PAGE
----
In the present study, we show tumor growth inhibition when volasertib and irinotecan are combined in a (single) PDX model of hepatoblastoma. Comparative studies of human and rodent clearance suggest a lower dose of volasertib may be appropriate in preclinical studies [16]. Therefore, we propose that volasertib in combination with irinotecan may be a viable concept for recurrent and/or metastatic hepatoblastoma worthy of additional preclinical investigation. Furthermore, in vivo testing with several PDX models for a treatment period longer than 30 days and with close attention paid to clinically achievable dosages is warranted.

In this study we used the most sensitive cell line for in vivo testing, and we note that a wider range of cell lines would be beneficial, especially because some cell lines had IC50s for volasertib exceeding 1µM. XenTech has developed an additional 24 unpublished hepatoblastoma PDXs and such studies are planned as a future direction. Further studies could include the analysis of PLK1 expression/phosphorylation status in other high-risk hepatoblastoma histology cohorts to determine the possible benefit of volasertib treatment for other groups. Nevertheless, the results presented here provide a foundation for these future studies.

Materials and Methods

Cell lines

HepG2 was purchased from ATCC (HB-8064, ATCC, Manassas, VA) and maintained in DMEM supplemented with 10% FBS and 1% penicillin-streptomycin. Huh-6 was received from the RIKEN (Japan) cell bank and maintained in DMEM with 10% FBS. HB-214, HB-295, HB-282, HB-284, HB-243 and HB-279 (Supplementary Figure 7) were developed at Xentech (Every, France) from hepatoblastoma PDXs and maintained in Advanced DMEM with 8% FBS, 1% L-glutamine, 1% penicillin-streptomycin along with 20 µM Rock Kinase inhibitor. Cell cultures were authenticated by short tandem repeat analysis using the Promega PowerPlex16HS Assay (Madison, WI).

60 agent screen

On day 0, cells were trypsinized and plated into a white walled 384-well plate containing pre-diluted known concentrations of various drugs. After 72 hours, an equal volume of Cell-Titer Glo 2.0 (G9243, Promega) was added to each well, incubated at room temperature while rocking in the dark for 15 minutes, followed by luminescence acquisition with a BioTek Synergy HT plate reader (BioTek, Winooski, VT).

Alpha-fetoprotein ELISA

Hepatoblastoma cell cultures were maintained without changing media for five days at which point media was collected for sampling. Media from a breast cancer cell line (MDA-MD-231) was used as a control. ELISA was performed according to the manufacturer’s protocol (ab108838, Abcam, Eugene, OR).

Cell proliferation studies

On day 0, cells were trypsinized and plated into white walled 384-well plates. On day 1, when cells were 70% confluent, volasertib (S2235, SelleckChem, Houston, TX), SN38 (S4908, SelleckChem) or vincristine (S1241, SelleckChem) suspended in DMSO were added to plates using a Tecan D300e drug printer (Tecan Life Sciences, Switzerland), ensuring less than 1% DMSO. On day 4, an equal volume of Cell-Titer Glo (G9243, Promega) was added to each well, incubated at room temperature while rocking in the dark for 15 minutes, followed by luminescence acquisition with a BioTek Synergy HT plate reader. Absolute IC50 values were calculated using GraphPad Prism (GraphPad, San Diego, CA). Synergy values were calculated using CalcuSyn (Biosoft, Cambridge, UK) software.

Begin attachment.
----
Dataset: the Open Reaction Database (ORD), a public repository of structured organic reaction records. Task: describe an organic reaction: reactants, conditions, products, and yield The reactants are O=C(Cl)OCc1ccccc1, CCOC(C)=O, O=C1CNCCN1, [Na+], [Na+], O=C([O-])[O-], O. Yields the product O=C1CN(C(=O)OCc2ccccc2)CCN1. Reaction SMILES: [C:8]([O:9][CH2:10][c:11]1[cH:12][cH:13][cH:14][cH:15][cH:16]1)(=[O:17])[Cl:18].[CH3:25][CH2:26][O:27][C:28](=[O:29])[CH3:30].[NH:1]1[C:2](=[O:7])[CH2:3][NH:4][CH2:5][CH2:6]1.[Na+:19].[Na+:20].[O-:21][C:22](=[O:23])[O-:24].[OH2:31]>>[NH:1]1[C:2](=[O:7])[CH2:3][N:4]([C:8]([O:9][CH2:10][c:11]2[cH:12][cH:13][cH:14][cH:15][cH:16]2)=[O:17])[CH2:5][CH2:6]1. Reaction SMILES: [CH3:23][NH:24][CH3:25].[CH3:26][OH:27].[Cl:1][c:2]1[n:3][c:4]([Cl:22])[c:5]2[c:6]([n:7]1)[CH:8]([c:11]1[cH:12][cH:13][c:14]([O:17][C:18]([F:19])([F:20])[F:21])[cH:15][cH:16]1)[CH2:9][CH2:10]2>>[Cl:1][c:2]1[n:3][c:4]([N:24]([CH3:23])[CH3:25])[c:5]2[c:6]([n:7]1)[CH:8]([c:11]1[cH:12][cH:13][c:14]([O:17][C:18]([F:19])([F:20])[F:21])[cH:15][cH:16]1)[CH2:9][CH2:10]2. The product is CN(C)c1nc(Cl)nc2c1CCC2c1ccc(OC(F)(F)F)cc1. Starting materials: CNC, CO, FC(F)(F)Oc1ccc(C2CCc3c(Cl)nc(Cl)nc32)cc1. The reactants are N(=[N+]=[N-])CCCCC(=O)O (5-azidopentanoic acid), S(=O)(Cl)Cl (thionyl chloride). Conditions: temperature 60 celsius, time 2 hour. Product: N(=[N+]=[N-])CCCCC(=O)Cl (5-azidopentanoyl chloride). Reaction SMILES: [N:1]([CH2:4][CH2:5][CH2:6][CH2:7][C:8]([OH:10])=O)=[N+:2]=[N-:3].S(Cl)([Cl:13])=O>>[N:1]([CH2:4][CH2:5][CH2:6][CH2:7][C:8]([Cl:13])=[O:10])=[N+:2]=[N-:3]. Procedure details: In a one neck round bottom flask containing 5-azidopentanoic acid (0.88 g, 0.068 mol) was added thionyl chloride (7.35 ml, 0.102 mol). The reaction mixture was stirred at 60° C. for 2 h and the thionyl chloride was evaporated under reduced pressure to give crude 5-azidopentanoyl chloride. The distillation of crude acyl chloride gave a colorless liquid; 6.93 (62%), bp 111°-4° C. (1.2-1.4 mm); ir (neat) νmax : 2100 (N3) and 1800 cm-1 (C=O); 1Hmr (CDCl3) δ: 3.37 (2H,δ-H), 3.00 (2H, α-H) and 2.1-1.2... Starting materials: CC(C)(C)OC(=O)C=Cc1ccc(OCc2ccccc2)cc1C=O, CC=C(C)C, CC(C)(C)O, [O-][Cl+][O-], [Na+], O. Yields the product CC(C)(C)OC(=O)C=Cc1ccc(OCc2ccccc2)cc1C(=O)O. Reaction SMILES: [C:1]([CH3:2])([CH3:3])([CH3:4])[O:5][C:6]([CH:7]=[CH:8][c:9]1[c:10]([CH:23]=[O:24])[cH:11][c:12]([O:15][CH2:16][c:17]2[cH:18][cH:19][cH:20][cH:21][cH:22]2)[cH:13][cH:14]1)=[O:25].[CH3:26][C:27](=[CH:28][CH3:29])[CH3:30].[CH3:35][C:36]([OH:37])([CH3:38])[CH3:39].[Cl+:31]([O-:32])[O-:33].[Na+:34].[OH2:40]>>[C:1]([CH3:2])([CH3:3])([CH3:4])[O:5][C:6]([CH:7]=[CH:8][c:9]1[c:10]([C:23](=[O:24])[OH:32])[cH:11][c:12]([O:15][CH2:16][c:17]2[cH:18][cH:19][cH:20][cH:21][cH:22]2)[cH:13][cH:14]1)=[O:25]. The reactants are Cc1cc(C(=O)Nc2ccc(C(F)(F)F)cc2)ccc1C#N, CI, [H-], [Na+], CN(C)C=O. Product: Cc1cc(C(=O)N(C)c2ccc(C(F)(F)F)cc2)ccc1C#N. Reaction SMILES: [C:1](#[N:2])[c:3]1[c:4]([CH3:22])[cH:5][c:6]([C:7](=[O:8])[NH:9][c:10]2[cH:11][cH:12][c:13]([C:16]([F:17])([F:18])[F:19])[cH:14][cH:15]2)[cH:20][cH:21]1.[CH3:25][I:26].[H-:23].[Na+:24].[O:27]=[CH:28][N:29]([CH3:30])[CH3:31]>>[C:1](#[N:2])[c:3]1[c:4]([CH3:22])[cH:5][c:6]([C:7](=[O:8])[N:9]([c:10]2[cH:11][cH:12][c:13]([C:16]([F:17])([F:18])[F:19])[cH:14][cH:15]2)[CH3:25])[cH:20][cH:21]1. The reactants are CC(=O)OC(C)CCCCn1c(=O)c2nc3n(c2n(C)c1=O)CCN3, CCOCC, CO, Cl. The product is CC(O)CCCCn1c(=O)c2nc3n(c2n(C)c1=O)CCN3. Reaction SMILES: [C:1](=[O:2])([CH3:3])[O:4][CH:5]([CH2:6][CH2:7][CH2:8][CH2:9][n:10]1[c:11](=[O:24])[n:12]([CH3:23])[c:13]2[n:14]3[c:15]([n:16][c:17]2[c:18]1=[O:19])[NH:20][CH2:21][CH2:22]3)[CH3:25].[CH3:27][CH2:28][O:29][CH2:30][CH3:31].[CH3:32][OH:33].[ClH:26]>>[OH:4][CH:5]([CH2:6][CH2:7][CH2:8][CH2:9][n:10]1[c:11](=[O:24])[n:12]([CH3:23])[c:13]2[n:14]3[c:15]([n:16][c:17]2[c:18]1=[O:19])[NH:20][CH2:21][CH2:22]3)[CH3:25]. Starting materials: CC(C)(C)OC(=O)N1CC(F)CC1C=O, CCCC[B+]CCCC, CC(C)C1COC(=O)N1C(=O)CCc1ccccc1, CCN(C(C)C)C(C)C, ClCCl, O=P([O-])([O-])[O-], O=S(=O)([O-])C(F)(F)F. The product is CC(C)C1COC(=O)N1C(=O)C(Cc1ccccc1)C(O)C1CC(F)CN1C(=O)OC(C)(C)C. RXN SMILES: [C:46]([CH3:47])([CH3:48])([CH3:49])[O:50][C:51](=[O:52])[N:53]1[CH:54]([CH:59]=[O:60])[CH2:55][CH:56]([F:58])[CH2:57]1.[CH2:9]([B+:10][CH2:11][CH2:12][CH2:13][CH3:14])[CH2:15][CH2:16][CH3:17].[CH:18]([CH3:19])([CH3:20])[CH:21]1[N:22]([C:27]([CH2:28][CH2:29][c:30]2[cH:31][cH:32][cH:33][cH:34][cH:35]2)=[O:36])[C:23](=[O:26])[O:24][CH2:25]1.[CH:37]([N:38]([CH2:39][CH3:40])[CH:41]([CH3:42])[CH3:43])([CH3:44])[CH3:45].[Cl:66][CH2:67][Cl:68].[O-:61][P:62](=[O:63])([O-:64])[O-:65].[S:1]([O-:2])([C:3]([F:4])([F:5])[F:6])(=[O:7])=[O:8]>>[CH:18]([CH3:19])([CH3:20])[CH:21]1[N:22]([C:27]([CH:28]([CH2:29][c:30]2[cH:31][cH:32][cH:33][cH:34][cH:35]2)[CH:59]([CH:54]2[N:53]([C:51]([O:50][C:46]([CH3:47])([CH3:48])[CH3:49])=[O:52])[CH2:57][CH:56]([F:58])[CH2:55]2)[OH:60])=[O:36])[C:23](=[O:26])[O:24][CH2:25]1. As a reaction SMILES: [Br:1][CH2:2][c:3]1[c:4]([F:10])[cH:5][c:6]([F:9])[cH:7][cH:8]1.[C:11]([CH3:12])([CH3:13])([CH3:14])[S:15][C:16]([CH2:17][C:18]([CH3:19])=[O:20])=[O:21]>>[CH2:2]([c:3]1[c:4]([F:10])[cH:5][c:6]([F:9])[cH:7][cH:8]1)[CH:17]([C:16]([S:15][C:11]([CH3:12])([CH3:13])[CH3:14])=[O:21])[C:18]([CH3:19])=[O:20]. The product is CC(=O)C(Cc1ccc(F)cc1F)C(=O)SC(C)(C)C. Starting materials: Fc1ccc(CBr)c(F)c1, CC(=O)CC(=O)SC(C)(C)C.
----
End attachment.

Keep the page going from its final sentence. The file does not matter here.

Western blotting

Cell lysates were collected RIPA buffer (Thermo Fisher) containing protease and phosphatase inhibitors when cells were 70% confluent. Proteins were separated by SDS-PAGE, and transferred to polyvinyldifluoride membranes. Membranes were blocked in 5% milk in tris-buffered saline with tween 20 and incubated with either anti-PLK1 (208G4, Cell Signaling Technology, Danvers, MA) or anti-GAPDH (14C10, Cell Signaling Technology). After incubation with anti-rabbit horseradish peroxidase antibodies (Vector Laboratories, Burlingame, CA), ECL Western Blotting Detection Reagents (Bio-Rad, Hercules, CA) were used to detect the signal on an IVIS Lumina (Perkin Elmer, Waltham, MA).

Cell cycle analysis by flow cytometry

After a 72-hour drug treatment, cells were collected and fixed in ice cold 70% ethanol. After rehydration, cells were stained using the Guava Cell Cycle Reagent for Flow Cytometer (4500-0220, MilliporeSigma, Germany) according to the product protocol. Cells were analyzed for propidium iodide using the Guava EasyCyte 8HT (MilliporeSigma). Flow data was analyzed using CytoBank software (Cytobank, Santa Clara, CA).

PDX establishment and in vivo studies

The hepatoblastoma PDXs used to derive the cellular models and perform the in vivo studies were generated at XenTech. At surgery, tumor fragments were sampled from the resected tumor and placed in cell culture medium supplemented with penicillin/streptomycin with or without 5% bovine serum albumin (BSA) on ice. Tumor samples were chopped into 4x3 mm fragments and grafted in the interscapular region of 6-8 week-old female athymic nude mice (Athymic Nude-Foxn1nu, ENVIGO, Gannat, France). Tumor growth from first implantation occurred with a delay spanning between 1 and 5 months. Growing tumors were serially transplanted onto recipient mice and underwent comparative examination to confirm preservation of their histological features. To immortalize each PDX, vials of 4x3 mm fragments from tumors at different passages were placed in a solution of 90% FCS/10% DMSO or glycerol, and stored at -150°C.